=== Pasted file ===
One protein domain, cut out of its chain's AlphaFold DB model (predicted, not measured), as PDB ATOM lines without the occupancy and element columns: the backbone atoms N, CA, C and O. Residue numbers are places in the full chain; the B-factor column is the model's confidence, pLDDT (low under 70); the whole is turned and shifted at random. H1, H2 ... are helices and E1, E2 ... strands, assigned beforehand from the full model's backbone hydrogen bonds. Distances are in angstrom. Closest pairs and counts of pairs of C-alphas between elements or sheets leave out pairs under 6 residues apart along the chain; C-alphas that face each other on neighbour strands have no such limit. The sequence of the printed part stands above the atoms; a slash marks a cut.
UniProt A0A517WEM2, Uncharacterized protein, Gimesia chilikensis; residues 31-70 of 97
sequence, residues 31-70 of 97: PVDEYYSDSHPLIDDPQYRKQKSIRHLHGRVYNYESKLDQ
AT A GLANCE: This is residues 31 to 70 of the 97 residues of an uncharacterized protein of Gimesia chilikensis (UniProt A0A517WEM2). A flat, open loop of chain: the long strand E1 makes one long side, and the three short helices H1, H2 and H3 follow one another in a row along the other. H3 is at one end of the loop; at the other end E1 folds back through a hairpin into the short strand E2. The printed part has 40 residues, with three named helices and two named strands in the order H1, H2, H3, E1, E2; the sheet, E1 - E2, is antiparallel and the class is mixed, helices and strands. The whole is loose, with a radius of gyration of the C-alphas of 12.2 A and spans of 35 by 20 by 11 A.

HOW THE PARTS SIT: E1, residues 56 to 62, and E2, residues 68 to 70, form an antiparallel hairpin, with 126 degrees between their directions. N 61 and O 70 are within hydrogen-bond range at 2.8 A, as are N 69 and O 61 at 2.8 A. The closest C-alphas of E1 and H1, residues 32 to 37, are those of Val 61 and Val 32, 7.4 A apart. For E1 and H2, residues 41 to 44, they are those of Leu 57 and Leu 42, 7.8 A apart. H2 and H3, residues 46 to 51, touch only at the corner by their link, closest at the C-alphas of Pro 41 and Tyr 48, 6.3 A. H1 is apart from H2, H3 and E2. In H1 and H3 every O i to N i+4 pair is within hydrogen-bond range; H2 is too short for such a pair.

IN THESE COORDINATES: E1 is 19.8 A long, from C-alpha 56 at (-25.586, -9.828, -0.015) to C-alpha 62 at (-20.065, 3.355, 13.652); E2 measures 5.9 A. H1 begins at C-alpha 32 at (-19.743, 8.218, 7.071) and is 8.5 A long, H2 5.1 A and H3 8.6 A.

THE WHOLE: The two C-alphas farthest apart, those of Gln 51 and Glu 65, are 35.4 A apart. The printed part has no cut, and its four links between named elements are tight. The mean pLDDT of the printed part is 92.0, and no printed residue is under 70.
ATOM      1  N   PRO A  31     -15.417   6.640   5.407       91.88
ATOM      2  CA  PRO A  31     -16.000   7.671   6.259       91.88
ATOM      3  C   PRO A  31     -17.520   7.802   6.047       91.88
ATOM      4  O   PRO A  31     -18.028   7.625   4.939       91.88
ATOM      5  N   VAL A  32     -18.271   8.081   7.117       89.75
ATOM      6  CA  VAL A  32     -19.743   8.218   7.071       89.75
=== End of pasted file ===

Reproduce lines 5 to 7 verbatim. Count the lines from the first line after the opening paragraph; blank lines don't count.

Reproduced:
IN THESE COORDINATES: E1 is 19.8 A long, from C-alpha 56 at (-25.586, -9.828, -0.015) to C-alpha 62 at (-20.065, 3.355, 13.652); E2 measures 5.9 A. H1 begins at C-alpha 32 at (-19.743, 8.218, 7.071) and is 8.5 A long, H2 5.1 A and H3 8.6 A.

THE WHOLE: The two C-alphas farthest apart, those of Gln 51 and Glu 65, are 35.4 A apart. The printed part has no cut, and its four links between named elements are tight. The mean pLDDT of the printed part is 92.0, and no printed residue is under 70.
ATOM      1  N   PRO A  31     -15.417   6.640   5.407       91.88